Event Tourism
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The Encyclopedia of Tourism Management and Marketing is, quite simply, the definitive reference work in the field. Carefully curated by leading tourism scholar Dimitrios Buhalis, this is the largest tourism management and marketing ontology that has ever been put together and offers a holistic examination of this interdisciplinary field This is a 4-volume set. Volume 1 contains entries A–D, Volume 2 contains entries E–I, Volume 3 contains entries J–R and Volume 4 contains entries S–Z. Page numbers start from 1 in each volume.

Although numerous prefixes can be attached to ‘tourism’ to describe special-interest markets, one of the most important is that of ‘event tourism’. It is both an applied field of study and a globally significant sector of the economy. Subdivisions relate to either the form of event (e.g., festival or sport, entertainment or exhibition), industry-related classifications (e.g., the meetings, incentives, conferences and exhibitions [MICE] or business-events sector, leisure and cultural events) or functions (e.g., employing modifiers like mega, major, hallmark, iconic, destination, signature). Events of all kinds have grown to be substantial components in destination and country attractiveness, so much so that it is normal for cities and tourism organizations to have professionals assigned to event bidding, production and servicing events, and increasingly to strategic event portfolio management (Getz, 2008, 2013).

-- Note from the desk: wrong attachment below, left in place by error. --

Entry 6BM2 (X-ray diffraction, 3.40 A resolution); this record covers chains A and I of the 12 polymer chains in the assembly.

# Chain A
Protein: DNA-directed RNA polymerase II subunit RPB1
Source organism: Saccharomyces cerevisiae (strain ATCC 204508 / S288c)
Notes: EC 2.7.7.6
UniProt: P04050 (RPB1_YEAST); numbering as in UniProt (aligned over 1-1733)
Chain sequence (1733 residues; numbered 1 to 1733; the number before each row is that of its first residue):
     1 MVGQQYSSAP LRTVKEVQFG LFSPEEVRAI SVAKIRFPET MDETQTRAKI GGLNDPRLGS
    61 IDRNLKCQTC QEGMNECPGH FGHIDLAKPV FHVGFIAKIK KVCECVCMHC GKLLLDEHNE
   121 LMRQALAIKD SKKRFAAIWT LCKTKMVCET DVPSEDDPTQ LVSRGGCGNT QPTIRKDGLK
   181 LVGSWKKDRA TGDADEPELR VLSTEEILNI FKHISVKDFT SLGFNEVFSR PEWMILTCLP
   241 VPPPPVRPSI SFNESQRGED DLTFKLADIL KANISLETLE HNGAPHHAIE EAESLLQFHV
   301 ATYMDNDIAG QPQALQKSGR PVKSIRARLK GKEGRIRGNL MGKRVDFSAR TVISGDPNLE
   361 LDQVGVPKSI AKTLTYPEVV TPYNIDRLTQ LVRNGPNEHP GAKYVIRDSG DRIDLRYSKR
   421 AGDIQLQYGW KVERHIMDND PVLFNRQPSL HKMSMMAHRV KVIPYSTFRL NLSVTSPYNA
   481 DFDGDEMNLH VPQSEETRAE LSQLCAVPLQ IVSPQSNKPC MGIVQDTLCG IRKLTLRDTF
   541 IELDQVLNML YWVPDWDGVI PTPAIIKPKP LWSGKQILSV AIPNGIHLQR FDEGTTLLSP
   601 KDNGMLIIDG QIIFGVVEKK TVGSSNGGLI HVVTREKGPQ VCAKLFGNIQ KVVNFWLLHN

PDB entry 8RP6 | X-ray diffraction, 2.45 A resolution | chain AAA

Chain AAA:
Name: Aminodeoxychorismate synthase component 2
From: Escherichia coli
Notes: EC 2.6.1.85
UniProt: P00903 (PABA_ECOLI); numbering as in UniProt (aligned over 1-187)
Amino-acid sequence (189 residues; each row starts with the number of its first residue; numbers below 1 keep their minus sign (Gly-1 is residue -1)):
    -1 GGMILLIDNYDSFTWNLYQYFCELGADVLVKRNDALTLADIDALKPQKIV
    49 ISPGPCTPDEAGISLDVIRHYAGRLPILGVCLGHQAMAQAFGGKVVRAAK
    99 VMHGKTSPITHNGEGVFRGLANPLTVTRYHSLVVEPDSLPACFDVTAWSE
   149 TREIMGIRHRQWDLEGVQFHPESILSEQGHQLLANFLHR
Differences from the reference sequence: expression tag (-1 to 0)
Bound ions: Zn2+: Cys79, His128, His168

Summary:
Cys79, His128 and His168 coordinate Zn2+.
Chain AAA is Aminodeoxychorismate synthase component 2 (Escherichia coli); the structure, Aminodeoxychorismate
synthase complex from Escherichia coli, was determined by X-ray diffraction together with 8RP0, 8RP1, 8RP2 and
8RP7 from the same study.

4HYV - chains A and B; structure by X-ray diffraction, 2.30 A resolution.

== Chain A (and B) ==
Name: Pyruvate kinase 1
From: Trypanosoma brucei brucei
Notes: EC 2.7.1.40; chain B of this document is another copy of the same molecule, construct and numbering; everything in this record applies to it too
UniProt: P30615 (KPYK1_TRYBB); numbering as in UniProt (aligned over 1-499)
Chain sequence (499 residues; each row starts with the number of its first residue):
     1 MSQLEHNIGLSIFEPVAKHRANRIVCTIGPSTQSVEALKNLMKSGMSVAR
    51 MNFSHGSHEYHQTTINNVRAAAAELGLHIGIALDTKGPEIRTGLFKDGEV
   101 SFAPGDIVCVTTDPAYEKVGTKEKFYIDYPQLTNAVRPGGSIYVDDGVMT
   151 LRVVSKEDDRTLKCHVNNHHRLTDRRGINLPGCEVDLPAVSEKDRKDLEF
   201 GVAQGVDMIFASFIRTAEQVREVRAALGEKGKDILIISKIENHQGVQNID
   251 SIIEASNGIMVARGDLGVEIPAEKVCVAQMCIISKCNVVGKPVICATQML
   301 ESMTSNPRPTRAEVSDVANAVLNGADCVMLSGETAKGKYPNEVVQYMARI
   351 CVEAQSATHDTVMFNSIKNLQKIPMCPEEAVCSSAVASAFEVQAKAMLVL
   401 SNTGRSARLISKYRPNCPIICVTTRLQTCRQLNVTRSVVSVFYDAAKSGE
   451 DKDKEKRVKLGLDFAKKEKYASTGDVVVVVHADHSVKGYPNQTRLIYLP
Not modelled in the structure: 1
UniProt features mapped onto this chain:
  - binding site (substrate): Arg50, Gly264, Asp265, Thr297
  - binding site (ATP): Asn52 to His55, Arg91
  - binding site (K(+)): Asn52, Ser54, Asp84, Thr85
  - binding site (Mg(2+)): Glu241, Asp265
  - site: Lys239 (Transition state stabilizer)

Event tourism can be defined and studied by reference to supply, demand and context. At the destination level, specific to tourism marketing, the focus is on the various roles that events can play: as attractions (i.e., destination events), catalysts (a role normally associated with mega events and their related infrastructure investments), animators of public spaces, central areas and redevelopment precincts, image p. 159makers and place marketers (with co-branding of events and destinations or cities being a primary aim).

The stakeholders involved in promoting event tourism are numerous, including the entire travel and hospitality sectors as well as venues for sport, entertainment, conventions and exhibitions, arts and culture. Individual events might be small and community oriented, yet, even to them, event tourism means potential demand and profit. Major one-time and periodic events almost always take a marketing orientation that targets both loyal resident audiences and tourists. For many venues and events, tourism is a core business, and it is facilitated by dedicated event development or bidding corporations, teams with visitor and convention bureaus, and, of course, the permanent sales and marketing functions of convention bureaus and exhibition centres.